Missed will be Gasol’s long-range shooting, paint defence and ability to run the offence 25 feet from the basket – all of which help explain why the Raptors are 11.2 points better per 100 possessions with Gasol on the floor than they are when he sits, even while he’s averaging a career-low 6.6 points a game on a career-low 36.4 per cent from the floor.
But Powell’s loss could be different if only because a similar injury to the same shoulder cost him six weeks and 21 games last year and represents another roadblock between him and his ultimate potential.
Raptors fans understandably love to celebrate the team’s plucky underdog stories – Siakam’s rapid rise to All-Star status as a late first-round pick; VanVleet’s emergence one of the league’s most respected players after being undrafted – but Powell often gets overlooked.
It could be that his role has been perpetually in flux since being pressed into starting as a rookie, or because he got paid relatively early in what is still only a five-year career and struggled in the first two years after he got the extension or because of his penchant for some forehead-slapping plays along the way.
It could be that we forget that the Powell we’ve seen this year could have been on display last year, had he not been pushed out of a starting spot by the acquisition of Danny Green.
But Powell deserves credit for turning himself into an important rotation player after being taken 46th the 2015 draft, and for finding a way to do it on deep teams that have averaged nearly 56 wins a year since he broke into the league.
And he deserves credit for taking the opportunity to start presented to him earlier this season, when Lowry and then VanVleet got hurt, and sprinting with it.
Not only have the past 21 games been the best six-week run of his career, he’s been one of the most efficient guards in the NBA.
Yes, that Norm Powell.
Since becoming a starter after Lowry fractured his thumb on Nov. 8, Powell has averaged 16.7 points a game on 51.1 per cent shooting, including 42 per cent from three on a robust 5.3 attempts. It translates into a True Shooting percentage of 63.5 per cent, among the league’s best for wing players. He’s averaged 1.2 steals a game, too.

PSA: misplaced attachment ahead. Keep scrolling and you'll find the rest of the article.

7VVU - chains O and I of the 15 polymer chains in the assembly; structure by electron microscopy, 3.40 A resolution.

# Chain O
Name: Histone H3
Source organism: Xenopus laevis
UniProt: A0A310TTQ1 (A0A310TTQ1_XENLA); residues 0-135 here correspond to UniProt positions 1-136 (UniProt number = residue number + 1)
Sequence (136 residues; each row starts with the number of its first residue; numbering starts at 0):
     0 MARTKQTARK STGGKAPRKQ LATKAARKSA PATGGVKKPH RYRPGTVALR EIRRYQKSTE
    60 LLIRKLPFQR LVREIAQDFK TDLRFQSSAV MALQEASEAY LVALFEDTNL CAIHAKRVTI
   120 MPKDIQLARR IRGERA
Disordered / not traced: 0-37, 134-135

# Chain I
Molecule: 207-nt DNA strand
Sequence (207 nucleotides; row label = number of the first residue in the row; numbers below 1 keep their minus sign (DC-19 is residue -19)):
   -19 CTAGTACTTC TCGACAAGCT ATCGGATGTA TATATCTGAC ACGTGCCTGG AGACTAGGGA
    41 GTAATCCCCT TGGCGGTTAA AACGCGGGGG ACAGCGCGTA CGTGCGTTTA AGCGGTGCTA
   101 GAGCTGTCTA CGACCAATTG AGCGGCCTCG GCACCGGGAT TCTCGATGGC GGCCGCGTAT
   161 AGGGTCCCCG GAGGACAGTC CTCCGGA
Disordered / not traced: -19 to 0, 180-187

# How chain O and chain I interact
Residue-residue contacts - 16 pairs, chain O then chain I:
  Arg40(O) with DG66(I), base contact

He’s the only guard in the NBA to score at least 16 points a game while shooting better than 50 per cent from the field and 40 per cent from three (with five attempts or more) and while averaging at least one steal per game.
And he’s done while treading lightly too, with a usage rate of just 20.5 per cent.
He’s still prone to some frustrating turnovers and odd defensive lapses, but he’s flat out won games for the Raptors too.
What does it all mean?
Hopefully not too much, for the Raptors at least.
If anything it solves a looming potential lineup crunch that had Nurse musing about starting Powell over VanVleet. That issue has disappeared for now.
VanVleet could be ready to return Friday after a four-game absence with a sore knee and will slide into the starting spot Powell was keeping warm for him.
McCaw will presumably keep getting every chance to show that he can contribute at a level that far exceeds his meagre offensive output (6.3 points per 36 minutes on 40 per cent shooting over the past two seasons).
Rookie Terence Davis II should also benefit. In the 11 games Lowry was out and before McCaw returned, he delivered 10.8 points a game on 54.2 shooting (46.7 per cent from three) while averaging 21.1 minutes a game.
With Lowry and now McCaw back, Davis is averaging just 14.7 minutes over the past eight games while scoring just 4.6 points a game on 34.2 per cent shooting. That should change.
Matt Thomas, due to return in a week or so from a broken finger, should be able to carve out some minutes also.
Things will sort themselves out, but it’s a lot to take in at once. It’s not often that a team loses three of its top seven players in the space of a single game, but stranger things have happened.
But as it relates to Powell’s injury and the timing, it’s not too often they feel that unfair.